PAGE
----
Warner Bros. changed its release plans halfway through putting Scooby-Doo! Mystery Incorporated on DVD. While the first 12 episodes came out on individual discs, sold separately with four episodes per disc, this volume, labeled “Season 1 Part 2″, has the remaining 14 episodes in a two-disc set.
Personally, I enjoy the longer packages, since watching more episodes in a bunch means I pick up on more of the details. Even though there is no “Season 1 Part 1″, I hope there will be in the future, combining the previous volume-numbered discs in one package.
I’ve talked about the appeal of the show previously, when I reviewed some of the individual discs, so please read those for the basic details. There are no extras or special features on this set.
This set opens with the 13th episode, which originally aired October 2010. “When the Cicada Calls” features insect attacks. Is there anything creepier than a menacing swarm of bugs? Especially when it’s shown in such a visually interesting way, resembling at times living static. This show can be funny, but in episodes like this, it can also be pretty scary.
One of the group’s professors (Dave “Gruber” Allen), who *really* loves his bugs, is a suspect, as well as making Fred jealous of Daphne’s fondness for him. During the classroom scenes, we see that Scooby goes to class with the other kids, sitting in his own desk. I love id’ing the creative examples of voice casting; for example, in this episode, Marion Ross plays Grandma Moonbeam, a natural snack spokeswoman with a secret. You can hear her briefly in this clip:
That episode is kind of a one-off, without the allusions to other genre works I most appreciate about this show, but the next, 14th episode (which marked the show’s return in May 2011) is one of the series’ high points. In “Mystery Solvers Club State Finals”, guest stars include Speed Buggy, Jabberjaw, Captain Caveman, and the Funky Phantom, plus their respective teen teams. All these Hanna-Barbera groups had the same basic premise as Scooby-Doo, mystery teen solvers with some weird mascot: dog, car, shark, ghost, etc. Here, they assemble for a competition, only for all the teens to get kidnapped, leaving the sidekicks to save the day.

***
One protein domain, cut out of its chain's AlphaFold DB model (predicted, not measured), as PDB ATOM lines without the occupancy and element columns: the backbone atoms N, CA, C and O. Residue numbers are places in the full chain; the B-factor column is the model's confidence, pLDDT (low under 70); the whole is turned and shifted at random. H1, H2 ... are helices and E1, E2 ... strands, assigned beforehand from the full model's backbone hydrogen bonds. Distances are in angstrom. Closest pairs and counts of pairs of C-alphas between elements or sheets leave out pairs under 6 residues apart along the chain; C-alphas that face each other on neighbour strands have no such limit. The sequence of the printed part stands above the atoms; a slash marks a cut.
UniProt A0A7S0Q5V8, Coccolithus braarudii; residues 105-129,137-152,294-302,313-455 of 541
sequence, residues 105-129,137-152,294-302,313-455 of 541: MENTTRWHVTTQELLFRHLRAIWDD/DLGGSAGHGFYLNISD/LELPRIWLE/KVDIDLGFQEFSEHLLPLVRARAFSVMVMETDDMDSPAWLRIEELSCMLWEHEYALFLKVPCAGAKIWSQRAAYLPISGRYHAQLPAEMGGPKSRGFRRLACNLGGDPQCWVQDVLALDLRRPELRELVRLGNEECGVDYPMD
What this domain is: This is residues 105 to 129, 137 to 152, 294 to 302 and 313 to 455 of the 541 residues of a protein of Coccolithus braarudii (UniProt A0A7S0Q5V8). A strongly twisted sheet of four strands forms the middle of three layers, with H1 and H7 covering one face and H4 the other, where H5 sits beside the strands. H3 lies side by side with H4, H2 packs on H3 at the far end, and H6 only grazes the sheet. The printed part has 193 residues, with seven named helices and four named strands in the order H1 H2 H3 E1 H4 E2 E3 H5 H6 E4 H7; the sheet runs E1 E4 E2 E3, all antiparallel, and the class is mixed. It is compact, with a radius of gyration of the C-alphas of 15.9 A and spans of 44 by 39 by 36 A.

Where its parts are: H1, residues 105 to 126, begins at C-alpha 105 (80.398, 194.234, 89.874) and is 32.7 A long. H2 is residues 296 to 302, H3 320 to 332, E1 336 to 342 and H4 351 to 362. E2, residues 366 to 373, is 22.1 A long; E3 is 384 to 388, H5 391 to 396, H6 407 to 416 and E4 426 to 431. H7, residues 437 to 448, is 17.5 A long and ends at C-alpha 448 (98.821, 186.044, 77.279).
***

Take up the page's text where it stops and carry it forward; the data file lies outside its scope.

Best of all, much of this episode is animated in the classic Scooby style. I love the revamp redesign, but it’s also a nostalgic kick to see the old-school approach. With all the details and gags, this is definitely an episode best watched on video, with the pause button handy. I thought it was wonderful hearing Speed Buggy’s putt-putt voice again, especially when Angel Dynamite (Vivica A. Fox) drove him up to the school’s roof.
“The Wild Brood” is another evocative blast from the past, only this time, it mashes up motorcycle movie The Wild One with monsters — well-spoken orc bikers, specifically. This episode also features the return of the season-spanning Mr. E (Lewis Black) mystery.
A love spell takes over the town (masterminded by a character played by Tricia Helfer) in “Where Walks Aphrodite”, featuring the return of the parrot Professor Pericles. “Escape from Mystery Manor” really ramps up the season-spanning secret quest, as the gang attempts to find out what happened to the previous version of Mystery Incorporated while investigating the disappearance of the Darrows and their (now booby-trapped) mansion 75 years ago. It also features one of my favorite Scooby lines: “Why does he think I’m a bird?”